Wednesday Night #1864

Written by  //  November 29, 2017  //  Wednesday Nights  //  No comments

At the top of most lists today is the cliff-hanger topic of the battle for “tax reform” in the U.S. Congress. Equal in ferocity is the battle in the media over its questionable benefits.
Paul Krugman calls it The Biggest Tax Scam in History ; his colleague Dave Leonhardt singles out The Four Big Tax Deceptions ; The New Yorker’s Sheelah Kolhatkar writes that The Republican Tax Plan Contains More Middle-Class Pain Than Even Its Critics Are Saying ; and Jeff Frankel writes in Project Syndicate: “Should Republicans secure the legislative victory they so desire, the entire country – with the exception, perhaps, of the wealthiest few – will lose”
Nonetheless, late Tuesday afternoon, the Budget Committee voted to pass the Republicans’ $1.5 trillion tax package, clearing the way for the full Senate to vote on the bill later this week.
What’s going on with US tax reform? Let Quartz explain… is one of the better collections of articles on the subject.

The to-do list for Congress doesn’t end with the tax bill. There is the not negligible problem of avoiding a government shutdown, which on Tuesday seemed less likely (avoidance, that is) according to some Chances for government shutdown rising following some undiplomatic Trump tweets.
Plus lawmakers are butting heads over a third tranche of emergency aid for hurricane-ravaged areas. Key surveillance powers used by the National Security Agency need to be renewed. Funding for a health insurance program benefiting 9 million lower-income children is already long expired, with several states close to running out of cash.   Congress stares down shutdown amid December deluge Speaking of deluges, The National Flood Insurance Program, which has become financially strapped after the spate of powerful hurricanes this year, also needs to be reauthorized by Dec. 8.  And the GOP is scrambling to distance itself as far as possible from Roy Moore, who, unbelievably may win the Alabama Senate race on December 12.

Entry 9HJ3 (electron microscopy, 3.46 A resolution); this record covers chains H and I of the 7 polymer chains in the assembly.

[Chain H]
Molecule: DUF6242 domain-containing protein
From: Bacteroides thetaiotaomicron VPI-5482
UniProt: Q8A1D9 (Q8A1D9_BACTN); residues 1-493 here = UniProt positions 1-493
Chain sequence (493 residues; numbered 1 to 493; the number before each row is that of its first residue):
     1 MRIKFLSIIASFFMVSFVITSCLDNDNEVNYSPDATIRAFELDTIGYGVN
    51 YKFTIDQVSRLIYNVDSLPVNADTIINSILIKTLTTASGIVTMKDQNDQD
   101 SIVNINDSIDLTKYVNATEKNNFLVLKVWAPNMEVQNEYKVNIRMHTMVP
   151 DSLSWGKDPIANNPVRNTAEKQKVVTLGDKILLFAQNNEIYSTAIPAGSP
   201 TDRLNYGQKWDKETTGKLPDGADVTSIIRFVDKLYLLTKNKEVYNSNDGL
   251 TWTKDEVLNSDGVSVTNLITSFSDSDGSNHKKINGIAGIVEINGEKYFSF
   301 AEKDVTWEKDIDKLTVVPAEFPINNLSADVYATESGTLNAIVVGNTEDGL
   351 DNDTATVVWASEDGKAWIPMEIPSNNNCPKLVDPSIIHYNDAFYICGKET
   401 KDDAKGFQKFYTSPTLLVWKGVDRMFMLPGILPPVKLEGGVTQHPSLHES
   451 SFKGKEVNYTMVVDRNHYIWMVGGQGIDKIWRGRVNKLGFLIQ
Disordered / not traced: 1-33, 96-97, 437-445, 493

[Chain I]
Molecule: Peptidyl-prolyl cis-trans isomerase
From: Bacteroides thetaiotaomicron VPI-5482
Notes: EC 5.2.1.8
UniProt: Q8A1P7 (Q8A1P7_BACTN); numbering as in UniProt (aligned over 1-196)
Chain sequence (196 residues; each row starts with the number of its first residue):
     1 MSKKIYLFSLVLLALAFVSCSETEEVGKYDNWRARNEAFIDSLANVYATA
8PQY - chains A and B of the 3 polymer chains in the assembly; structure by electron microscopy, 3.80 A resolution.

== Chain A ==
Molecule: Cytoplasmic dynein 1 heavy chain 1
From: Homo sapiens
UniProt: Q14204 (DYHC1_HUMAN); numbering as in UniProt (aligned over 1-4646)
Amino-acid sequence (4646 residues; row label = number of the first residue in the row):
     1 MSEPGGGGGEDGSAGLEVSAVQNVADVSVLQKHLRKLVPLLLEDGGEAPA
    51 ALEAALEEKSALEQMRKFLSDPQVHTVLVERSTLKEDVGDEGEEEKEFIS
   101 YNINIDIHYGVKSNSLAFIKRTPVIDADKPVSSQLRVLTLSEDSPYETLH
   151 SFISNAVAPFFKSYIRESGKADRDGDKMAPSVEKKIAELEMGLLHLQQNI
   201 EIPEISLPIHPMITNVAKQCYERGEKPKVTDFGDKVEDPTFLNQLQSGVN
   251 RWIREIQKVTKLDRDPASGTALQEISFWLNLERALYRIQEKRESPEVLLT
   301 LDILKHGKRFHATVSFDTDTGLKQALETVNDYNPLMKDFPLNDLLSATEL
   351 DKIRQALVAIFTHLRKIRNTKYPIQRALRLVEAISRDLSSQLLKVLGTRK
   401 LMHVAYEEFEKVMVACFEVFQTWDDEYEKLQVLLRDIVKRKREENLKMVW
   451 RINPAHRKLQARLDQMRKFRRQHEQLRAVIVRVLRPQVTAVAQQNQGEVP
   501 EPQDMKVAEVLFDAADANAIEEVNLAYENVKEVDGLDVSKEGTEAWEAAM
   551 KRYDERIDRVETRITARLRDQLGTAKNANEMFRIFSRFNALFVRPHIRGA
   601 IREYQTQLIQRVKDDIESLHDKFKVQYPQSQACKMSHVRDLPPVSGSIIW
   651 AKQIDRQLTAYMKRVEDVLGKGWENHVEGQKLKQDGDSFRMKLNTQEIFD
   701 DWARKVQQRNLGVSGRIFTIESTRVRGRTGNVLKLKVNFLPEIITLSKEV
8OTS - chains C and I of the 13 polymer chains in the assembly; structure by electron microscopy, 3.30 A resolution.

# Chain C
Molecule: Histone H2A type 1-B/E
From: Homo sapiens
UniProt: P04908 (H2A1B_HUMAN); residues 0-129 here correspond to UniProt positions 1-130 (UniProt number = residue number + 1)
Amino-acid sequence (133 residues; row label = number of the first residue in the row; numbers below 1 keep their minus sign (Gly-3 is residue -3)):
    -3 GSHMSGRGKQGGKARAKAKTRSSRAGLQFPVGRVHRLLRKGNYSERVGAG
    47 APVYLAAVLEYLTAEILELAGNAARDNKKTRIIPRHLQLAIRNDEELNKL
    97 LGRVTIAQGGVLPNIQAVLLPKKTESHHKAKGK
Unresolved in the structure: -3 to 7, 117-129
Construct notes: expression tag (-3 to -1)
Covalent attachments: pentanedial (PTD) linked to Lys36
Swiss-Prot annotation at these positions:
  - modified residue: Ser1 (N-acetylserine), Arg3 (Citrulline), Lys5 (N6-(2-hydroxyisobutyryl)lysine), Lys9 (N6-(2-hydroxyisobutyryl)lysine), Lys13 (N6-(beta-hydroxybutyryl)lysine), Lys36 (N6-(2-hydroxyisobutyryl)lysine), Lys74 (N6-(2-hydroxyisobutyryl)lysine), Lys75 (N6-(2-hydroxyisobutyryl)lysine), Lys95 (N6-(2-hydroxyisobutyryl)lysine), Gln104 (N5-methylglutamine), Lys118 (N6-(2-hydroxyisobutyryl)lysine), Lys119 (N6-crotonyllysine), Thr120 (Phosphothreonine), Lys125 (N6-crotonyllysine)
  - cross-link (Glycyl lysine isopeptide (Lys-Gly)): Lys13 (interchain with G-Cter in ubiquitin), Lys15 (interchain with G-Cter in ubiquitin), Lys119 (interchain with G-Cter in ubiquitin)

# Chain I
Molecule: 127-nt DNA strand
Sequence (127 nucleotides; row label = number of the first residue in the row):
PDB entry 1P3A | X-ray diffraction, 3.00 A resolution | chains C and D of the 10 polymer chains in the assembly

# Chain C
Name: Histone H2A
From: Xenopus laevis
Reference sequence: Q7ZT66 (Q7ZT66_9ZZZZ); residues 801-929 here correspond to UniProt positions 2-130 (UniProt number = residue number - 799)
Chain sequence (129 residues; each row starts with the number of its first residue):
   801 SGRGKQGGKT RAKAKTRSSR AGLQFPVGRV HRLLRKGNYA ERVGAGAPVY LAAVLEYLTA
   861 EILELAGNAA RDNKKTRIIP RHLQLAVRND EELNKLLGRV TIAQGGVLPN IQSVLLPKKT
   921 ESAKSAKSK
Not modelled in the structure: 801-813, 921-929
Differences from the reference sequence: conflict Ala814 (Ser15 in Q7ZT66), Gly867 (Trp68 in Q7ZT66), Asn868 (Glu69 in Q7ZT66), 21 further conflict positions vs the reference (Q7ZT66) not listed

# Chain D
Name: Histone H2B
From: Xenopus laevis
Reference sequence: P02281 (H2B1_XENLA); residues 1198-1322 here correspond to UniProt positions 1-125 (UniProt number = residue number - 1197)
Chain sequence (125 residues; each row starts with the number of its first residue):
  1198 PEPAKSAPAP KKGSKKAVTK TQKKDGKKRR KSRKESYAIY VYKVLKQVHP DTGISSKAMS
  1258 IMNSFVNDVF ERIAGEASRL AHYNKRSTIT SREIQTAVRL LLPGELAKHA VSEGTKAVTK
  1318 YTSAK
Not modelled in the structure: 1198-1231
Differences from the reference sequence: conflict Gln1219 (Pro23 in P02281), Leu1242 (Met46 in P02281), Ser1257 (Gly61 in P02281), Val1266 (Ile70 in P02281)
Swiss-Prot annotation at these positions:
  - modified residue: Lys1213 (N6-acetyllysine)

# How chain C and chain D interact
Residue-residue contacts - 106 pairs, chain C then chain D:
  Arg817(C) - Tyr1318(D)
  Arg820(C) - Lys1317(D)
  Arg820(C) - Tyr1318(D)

The OECD has released its Economic Outlook that sees the global economy strengthening, but says further policy action needed to catalyse the private sector for stronger and more inclusive growth
“The world economy has strengthened, with monetary and fiscal stimulus underpinning a broad-based and synchronised  improvement in growth rates across most countries, according to the OECD’s latest Economic Outlook. Annual growth of the world economy is projected to improve slightly  in 2018, but remains below the pre-crisis period and that of past recoveries. Longer-term challenges inhibit stronger, more inclusive, and more resilient economies.”
Nobel Laureate in economics Michael Spence believes that the global economy will confront serious challenges in the months and years ahead, and looming in the background is a mountain of debt that makes markets nervous – and that thus increases the system’s vulnerability to destabilizing shocks. Yet the baseline scenario seems to be one of continuity, with no obvious convulsions on the horizon. (The Global Economy in 2018).
Back home, The Bank of Canada released its latest financial system review on Tuesday and warns that risks to the Canadian financial system remain elevated largely because of historic levels of household debt that are continuing to rise. Bill Watson, referencing the government’s recent apologies to the First Nations of Newfoundland & Labrador and LGBT community makes a semi-serious(?) suggestion that Ottawa offer an official apology to taxpayers (Warning: Not everyone finds this funny).